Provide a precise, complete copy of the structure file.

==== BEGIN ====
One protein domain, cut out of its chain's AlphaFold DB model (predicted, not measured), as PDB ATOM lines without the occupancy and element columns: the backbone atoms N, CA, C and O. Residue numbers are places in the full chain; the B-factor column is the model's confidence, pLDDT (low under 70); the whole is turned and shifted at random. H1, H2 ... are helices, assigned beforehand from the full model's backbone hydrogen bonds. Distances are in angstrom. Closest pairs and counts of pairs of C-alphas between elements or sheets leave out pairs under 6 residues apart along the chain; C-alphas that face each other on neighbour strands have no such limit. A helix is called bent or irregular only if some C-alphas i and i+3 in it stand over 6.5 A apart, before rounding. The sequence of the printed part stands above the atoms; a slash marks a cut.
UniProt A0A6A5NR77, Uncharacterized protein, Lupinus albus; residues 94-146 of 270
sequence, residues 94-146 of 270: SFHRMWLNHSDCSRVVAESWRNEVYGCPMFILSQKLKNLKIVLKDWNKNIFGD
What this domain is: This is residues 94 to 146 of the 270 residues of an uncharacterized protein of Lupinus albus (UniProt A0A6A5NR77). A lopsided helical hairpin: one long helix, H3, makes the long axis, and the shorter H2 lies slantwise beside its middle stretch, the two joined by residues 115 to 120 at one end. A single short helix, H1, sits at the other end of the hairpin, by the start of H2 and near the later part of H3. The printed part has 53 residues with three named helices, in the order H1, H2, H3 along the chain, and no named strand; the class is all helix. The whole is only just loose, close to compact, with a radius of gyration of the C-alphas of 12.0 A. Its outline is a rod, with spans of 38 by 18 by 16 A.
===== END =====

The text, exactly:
One protein domain, cut out of its chain's AlphaFold DB model (predicted, not measured), as PDB ATOM lines without the occupancy and element columns: the backbone atoms N, CA, C and O. Residue numbers are places in the full chain; the B-factor column is the model's confidence, pLDDT (low under 70); the whole is turned and shifted at random. H1, H2 ... are helices, assigned beforehand from the full model's backbone hydrogen bonds. Distances are in angstrom. Closest pairs and counts of pairs of C-alphas between elements or sheets leave out pairs under 6 residues apart along the chain; C-alphas that face each other on neighbour strands have no such limit. A helix is called bent or irregular only if some C-alphas i and i+3 in it stand over 6.5 A apart, before rounding. The sequence of the printed part stands above the atoms; a slash marks a cut.
UniProt A0A6A5NR77, Uncharacterized protein, Lupinus albus; residues 94-146 of 270
sequence, residues 94-146 of 270: SFHRMWLNHSDCSRVVAESWRNEVYGCPMFILSQKLKNLKIVLKDWNKNIFGD
What this domain is: This is residues 94 to 146 of the 270 residues of an uncharacterized protein of Lupinus albus (UniProt A0A6A5NR77). A lopsided helical hairpin: one long helix, H3, makes the long axis, and the shorter H2 lies slantwise beside its middle stretch, the two joined by residues 115 to 120 at one end. A single short helix, H1, sits at the other end of the hairpin, by the start of H2 and near the later part of H3. The printed part has 53 residues with three named helices, in the order H1, H2, H3 along the chain, and no named strand; the class is all helix. The whole is only just loose, close to compact, with a radius of gyration of the C-alphas of 12.0 A. Its outline is a rod, with spans of 38 by 18 by 16 A.